The largest US automaker, General Motors, has recently announced it will incur a charge of around $800 million during the fourth quarter of the fiscal year ending March 31, 2015 as it decided to redeem all of its 156.1 million outstanding Series A preferred shares.
According to a statement coming from the Detroit-based automaker, the company needs to spend $3.9 billion to acquire the shares currently held by the United Auto Workers Retiree Medical Benefits Trust and Canada General Investment Corp. The stock’s preference for liquidation is at $25 a share and accrued cumulative dividends amount to 9% each year. The move is another one in the strategy to simplify GM’s quarterly financial reports and closes yet another chapter that derided from the company’s 2009 bankruptcy restructuring process. Back in the dark days of the financial crisis, GM had to be saved by taxpayer-funded programs, which implicated the US Treasury and the Canadian Trust.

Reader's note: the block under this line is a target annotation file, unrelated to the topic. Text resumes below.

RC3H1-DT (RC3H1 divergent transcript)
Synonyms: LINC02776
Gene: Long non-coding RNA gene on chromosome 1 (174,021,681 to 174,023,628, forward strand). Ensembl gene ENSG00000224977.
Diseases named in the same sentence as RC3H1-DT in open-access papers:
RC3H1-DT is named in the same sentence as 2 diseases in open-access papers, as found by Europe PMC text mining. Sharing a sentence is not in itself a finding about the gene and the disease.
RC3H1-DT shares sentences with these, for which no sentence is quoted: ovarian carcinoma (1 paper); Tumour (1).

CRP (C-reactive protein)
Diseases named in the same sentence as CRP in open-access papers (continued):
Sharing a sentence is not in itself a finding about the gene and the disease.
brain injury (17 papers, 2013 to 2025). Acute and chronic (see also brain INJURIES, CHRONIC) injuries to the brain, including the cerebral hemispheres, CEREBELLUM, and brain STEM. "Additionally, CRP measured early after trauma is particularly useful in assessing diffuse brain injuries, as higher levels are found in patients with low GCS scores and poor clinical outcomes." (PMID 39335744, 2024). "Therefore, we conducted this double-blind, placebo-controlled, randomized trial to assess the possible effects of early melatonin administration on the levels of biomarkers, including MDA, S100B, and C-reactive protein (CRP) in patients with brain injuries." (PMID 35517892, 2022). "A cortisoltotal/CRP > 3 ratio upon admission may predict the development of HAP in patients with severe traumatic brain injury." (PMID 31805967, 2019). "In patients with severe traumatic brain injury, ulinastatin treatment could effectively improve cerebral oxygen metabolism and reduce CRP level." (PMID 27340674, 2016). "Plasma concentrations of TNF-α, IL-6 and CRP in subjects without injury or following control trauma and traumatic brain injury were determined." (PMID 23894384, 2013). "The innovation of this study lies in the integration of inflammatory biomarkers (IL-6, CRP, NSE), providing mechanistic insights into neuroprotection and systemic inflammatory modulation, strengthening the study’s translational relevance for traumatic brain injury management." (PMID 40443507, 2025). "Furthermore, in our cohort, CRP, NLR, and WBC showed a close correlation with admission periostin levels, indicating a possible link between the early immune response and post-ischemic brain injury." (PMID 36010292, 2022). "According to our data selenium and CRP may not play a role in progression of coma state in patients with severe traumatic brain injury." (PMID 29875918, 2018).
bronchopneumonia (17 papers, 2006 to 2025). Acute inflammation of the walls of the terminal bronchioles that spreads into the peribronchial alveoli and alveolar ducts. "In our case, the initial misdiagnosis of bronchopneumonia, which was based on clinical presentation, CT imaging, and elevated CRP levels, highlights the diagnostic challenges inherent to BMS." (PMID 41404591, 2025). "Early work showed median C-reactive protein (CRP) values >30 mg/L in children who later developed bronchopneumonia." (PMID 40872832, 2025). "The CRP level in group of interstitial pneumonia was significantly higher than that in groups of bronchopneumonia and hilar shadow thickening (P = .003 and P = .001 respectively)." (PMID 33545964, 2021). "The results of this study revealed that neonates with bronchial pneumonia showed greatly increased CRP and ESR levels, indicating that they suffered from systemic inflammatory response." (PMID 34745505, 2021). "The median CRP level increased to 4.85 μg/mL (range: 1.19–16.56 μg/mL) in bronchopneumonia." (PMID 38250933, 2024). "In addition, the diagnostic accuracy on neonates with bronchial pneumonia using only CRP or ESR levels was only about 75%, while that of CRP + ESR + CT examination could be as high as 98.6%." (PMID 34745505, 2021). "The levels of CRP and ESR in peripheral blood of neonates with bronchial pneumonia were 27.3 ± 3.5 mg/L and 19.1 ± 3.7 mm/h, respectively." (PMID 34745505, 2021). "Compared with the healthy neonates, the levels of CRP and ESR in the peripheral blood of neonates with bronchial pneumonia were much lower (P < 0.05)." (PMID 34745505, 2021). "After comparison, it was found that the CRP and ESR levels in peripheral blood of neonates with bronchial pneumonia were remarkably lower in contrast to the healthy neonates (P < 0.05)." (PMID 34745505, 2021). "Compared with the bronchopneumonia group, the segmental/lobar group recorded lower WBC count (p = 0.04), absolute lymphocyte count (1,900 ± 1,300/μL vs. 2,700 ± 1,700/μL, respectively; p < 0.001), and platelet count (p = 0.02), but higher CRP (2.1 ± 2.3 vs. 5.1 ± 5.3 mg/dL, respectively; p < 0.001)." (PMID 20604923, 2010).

The No. 1 US automaker managed to reach its best yearly sales since 2007 in 2014, but the company’s stock declined 15% overall this year. That’s mostly because of the massive string of recalls that led to safety campaigns that called back to services around 27 million cars and trucks – setting a record for US recalls.